We use data from the Early Childhood Longitudinal Study-Birth Cohort to estimate the effects of maternal depression, a condition that is fairly common and can be severe, on food insecurity, a hardship that has increased substantially in the U.S. Using various model specifications, we find convincing evidence that severe maternal depression increases the likelihood that young children experience food insecurity by 23-79%, with estimates depending on model specification and measures of depression and food insecurity. For household food insecurity, the corresponding estimates are 11-69%. We also find that maternal depression increases reliance on several types of public programs, suggesting that the programs play a buffering role.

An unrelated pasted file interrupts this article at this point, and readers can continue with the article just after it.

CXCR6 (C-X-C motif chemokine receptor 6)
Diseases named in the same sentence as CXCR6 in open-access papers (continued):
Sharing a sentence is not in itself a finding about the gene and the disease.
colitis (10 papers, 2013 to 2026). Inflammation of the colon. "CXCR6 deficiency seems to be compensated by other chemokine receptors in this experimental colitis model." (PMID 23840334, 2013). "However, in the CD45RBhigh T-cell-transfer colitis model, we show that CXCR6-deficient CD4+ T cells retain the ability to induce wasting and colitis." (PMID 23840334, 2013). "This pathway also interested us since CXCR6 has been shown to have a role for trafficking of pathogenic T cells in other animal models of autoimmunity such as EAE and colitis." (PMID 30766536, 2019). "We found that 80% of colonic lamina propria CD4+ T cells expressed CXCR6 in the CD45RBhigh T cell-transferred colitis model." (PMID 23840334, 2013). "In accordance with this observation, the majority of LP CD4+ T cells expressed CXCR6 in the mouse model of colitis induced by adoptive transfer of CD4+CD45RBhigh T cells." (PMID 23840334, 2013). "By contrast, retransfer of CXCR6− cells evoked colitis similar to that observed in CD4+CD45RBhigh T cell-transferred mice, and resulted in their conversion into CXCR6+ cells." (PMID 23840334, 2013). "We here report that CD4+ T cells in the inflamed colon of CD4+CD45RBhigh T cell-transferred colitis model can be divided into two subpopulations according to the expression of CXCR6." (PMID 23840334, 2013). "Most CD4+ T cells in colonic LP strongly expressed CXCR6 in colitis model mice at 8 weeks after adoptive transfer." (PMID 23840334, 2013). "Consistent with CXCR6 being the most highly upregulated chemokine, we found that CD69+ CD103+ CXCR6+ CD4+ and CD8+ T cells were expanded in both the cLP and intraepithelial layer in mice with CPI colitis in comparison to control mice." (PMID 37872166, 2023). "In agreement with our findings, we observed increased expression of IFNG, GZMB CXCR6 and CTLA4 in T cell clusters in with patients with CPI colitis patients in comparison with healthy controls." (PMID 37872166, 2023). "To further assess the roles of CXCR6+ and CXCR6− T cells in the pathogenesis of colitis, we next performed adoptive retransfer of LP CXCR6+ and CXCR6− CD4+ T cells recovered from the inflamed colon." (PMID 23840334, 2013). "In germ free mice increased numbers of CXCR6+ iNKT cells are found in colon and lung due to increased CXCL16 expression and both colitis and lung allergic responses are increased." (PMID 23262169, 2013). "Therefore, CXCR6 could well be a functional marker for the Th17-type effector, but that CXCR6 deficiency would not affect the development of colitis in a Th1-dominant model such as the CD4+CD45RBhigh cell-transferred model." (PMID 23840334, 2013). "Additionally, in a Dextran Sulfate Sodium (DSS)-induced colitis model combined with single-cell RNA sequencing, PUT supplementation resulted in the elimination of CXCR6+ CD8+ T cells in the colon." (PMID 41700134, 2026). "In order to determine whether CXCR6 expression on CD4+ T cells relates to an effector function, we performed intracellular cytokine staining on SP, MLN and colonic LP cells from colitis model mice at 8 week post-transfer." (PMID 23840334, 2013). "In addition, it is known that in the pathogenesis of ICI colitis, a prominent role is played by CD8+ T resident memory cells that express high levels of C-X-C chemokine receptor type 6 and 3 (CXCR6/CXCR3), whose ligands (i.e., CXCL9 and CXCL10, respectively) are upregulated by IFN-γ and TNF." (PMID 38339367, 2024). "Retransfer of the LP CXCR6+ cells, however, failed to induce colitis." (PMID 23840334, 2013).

All Science Journal Classification (ASJC) codes
- Economics, Econometrics and Finance (miscellaneous)
- Family well-being
- Food insecurity
- Maternal depression